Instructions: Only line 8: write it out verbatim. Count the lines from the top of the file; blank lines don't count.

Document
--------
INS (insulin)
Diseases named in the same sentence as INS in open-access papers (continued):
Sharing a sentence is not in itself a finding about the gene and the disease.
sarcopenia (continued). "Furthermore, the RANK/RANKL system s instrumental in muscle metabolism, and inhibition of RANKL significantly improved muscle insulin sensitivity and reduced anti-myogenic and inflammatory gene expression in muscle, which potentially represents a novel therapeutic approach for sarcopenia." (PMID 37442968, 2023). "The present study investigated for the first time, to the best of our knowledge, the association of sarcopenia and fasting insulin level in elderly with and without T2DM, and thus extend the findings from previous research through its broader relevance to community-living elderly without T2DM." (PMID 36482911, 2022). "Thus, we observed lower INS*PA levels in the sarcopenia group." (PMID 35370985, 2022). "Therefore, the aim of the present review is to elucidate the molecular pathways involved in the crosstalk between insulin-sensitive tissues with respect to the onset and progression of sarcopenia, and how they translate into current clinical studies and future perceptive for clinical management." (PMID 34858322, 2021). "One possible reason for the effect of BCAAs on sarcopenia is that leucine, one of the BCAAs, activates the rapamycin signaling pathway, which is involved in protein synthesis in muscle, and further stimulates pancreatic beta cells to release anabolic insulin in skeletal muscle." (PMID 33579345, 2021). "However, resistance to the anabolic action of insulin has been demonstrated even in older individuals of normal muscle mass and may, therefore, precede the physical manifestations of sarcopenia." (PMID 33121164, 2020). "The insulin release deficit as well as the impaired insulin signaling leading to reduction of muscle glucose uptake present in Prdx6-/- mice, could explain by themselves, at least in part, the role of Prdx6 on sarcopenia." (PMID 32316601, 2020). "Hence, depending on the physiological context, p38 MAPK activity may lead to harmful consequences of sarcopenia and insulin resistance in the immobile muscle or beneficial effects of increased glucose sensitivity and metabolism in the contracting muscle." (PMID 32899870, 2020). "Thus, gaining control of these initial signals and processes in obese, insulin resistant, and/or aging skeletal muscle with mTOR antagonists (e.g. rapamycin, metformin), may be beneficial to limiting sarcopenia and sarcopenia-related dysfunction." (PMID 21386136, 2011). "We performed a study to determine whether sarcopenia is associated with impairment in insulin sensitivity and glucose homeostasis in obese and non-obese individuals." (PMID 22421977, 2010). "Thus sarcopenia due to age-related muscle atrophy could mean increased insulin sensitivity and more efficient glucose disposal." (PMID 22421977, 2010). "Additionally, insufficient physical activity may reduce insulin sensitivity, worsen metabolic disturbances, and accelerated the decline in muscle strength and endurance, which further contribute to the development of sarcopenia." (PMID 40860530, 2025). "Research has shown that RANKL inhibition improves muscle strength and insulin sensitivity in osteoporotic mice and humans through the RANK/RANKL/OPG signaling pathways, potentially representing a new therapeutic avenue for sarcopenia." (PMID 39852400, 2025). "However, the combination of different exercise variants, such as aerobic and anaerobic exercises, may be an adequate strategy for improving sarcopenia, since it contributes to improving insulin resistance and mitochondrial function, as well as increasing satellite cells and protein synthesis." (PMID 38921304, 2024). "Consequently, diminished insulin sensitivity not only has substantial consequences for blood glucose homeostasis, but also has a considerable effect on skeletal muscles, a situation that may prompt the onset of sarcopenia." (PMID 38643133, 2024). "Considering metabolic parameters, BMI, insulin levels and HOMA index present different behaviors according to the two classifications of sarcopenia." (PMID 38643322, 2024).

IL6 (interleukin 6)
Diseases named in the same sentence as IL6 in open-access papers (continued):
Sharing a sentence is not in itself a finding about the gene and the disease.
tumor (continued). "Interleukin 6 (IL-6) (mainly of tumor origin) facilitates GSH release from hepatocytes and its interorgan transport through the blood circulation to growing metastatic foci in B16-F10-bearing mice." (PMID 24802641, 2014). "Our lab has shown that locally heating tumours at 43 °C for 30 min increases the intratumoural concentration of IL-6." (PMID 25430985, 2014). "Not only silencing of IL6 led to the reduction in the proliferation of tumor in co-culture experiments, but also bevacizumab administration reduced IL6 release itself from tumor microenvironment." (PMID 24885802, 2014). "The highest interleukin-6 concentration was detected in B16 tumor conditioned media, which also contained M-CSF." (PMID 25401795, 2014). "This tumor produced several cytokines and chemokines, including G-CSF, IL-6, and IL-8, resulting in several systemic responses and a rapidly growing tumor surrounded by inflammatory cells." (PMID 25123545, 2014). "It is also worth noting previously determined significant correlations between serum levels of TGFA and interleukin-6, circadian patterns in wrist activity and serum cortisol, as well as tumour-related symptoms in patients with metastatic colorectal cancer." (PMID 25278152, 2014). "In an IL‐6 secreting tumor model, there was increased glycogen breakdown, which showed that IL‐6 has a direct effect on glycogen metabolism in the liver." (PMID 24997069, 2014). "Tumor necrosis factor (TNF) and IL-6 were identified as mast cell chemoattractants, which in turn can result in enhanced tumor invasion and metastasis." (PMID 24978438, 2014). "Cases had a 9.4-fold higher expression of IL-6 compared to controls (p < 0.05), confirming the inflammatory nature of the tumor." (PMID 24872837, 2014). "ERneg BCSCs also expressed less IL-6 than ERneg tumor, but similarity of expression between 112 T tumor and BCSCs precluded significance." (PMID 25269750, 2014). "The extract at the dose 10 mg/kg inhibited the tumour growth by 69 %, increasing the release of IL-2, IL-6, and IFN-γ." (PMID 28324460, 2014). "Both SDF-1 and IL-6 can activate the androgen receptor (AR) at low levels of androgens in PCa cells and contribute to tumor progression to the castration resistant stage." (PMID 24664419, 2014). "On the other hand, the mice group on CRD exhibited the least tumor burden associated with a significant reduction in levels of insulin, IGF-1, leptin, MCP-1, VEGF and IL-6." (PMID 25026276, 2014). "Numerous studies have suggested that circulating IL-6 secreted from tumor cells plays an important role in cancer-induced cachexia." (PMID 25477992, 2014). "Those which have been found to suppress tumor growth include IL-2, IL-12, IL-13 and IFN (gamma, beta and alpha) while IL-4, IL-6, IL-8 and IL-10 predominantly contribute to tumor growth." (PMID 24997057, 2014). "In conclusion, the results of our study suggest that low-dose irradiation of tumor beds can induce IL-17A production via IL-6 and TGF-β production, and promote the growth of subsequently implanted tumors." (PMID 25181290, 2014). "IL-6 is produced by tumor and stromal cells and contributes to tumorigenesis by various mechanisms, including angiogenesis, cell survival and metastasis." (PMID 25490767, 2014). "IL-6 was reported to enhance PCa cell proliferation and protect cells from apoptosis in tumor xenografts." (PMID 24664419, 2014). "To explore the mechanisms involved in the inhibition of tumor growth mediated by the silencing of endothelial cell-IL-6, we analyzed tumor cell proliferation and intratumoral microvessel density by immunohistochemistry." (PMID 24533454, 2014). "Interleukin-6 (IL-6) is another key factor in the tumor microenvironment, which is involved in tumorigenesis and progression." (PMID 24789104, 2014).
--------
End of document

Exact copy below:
tumor (continued). "Interleukin 6 (IL-6) (mainly of tumor origin) facilitates GSH release from hepatocytes and its interorgan transport through the blood circulation to growing metastatic foci in B16-F10-bearing mice." (PMID 24802641, 2014). "Our lab has shown that locally heating tumours at 43 °C for 30 min increases the intratumoural concentration of IL-6." (PMID 25430985, 2014). "Not only silencing of IL6 led to the reduction in the proliferation of tumor in co-culture experiments, but also bevacizumab administration reduced IL6 release itself from tumor microenvironment." (PMID 24885802, 2014). "The highest interleukin-6 concentration was detected in B16 tumor conditioned media, which also contained M-CSF." (PMID 25401795, 2014). "This tumor produced several cytokines and chemokines, including G-CSF, IL-6, and IL-8, resulting in several systemic responses and a rapidly growing tumor surrounded by inflammatory cells." (PMID 25123545, 2014). "It is also worth noting previously determined significant correlations between serum levels of TGFA and interleukin-6, circadian patterns in wrist activity and serum cortisol, as well as tumour-related symptoms in patients with metastatic colorectal cancer." (PMID 25278152, 2014). "In an IL‐6 secreting tumor model, there was increased glycogen breakdown, which showed that IL‐6 has a direct effect on glycogen metabolism in the liver." (PMID 24997069, 2014). "Tumor necrosis factor (TNF) and IL-6 were identified as mast cell chemoattractants, which in turn can result in enhanced tumor invasion and metastasis." (PMID 24978438, 2014). "Cases had a 9.4-fold higher expression of IL-6 compared to controls (p < 0.05), confirming the inflammatory nature of the tumor." (PMID 24872837, 2014). "ERneg BCSCs also expressed less IL-6 than ERneg tumor, but similarity of expression between 112 T tumor and BCSCs precluded significance." (PMID 25269750, 2014). "The extract at the dose 10 mg/kg inhibited the tumour growth by 69 %, increasing the release of IL-2, IL-6, and IFN-γ." (PMID 28324460, 2014). "Both SDF-1 and IL-6 can activate the androgen receptor (AR) at low levels of androgens in PCa cells and contribute to tumor progression to the castration resistant stage." (PMID 24664419, 2014). "On the other hand, the mice group on CRD exhibited the least tumor burden associated with a significant reduction in levels of insulin, IGF-1, leptin, MCP-1, VEGF and IL-6." (PMID 25026276, 2014). "Numerous studies have suggested that circulating IL-6 secreted from tumor cells plays an important role in cancer-induced cachexia." (PMID 25477992, 2014). "Those which have been found to suppress tumor growth include IL-2, IL-12, IL-13 and IFN (gamma, beta and alpha) while IL-4, IL-6, IL-8 and IL-10 predominantly contribute to tumor growth." (PMID 24997057, 2014). "In conclusion, the results of our study suggest that low-dose irradiation of tumor beds can induce IL-17A production via IL-6 and TGF-β production, and promote the growth of subsequently implanted tumors." (PMID 25181290, 2014). "IL-6 is produced by tumor and stromal cells and contributes to tumorigenesis by various mechanisms, including angiogenesis, cell survival and metastasis." (PMID 25490767, 2014). "IL-6 was reported to enhance PCa cell proliferation and protect cells from apoptosis in tumor xenografts." (PMID 24664419, 2014). "To explore the mechanisms involved in the inhibition of tumor growth mediated by the silencing of endothelial cell-IL-6, we analyzed tumor cell proliferation and intratumoral microvessel density by immunohistochemistry." (PMID 24533454, 2014). "Interleukin-6 (IL-6) is another key factor in the tumor microenvironment, which is involved in tumorigenesis and progression." (PMID 24789104, 2014).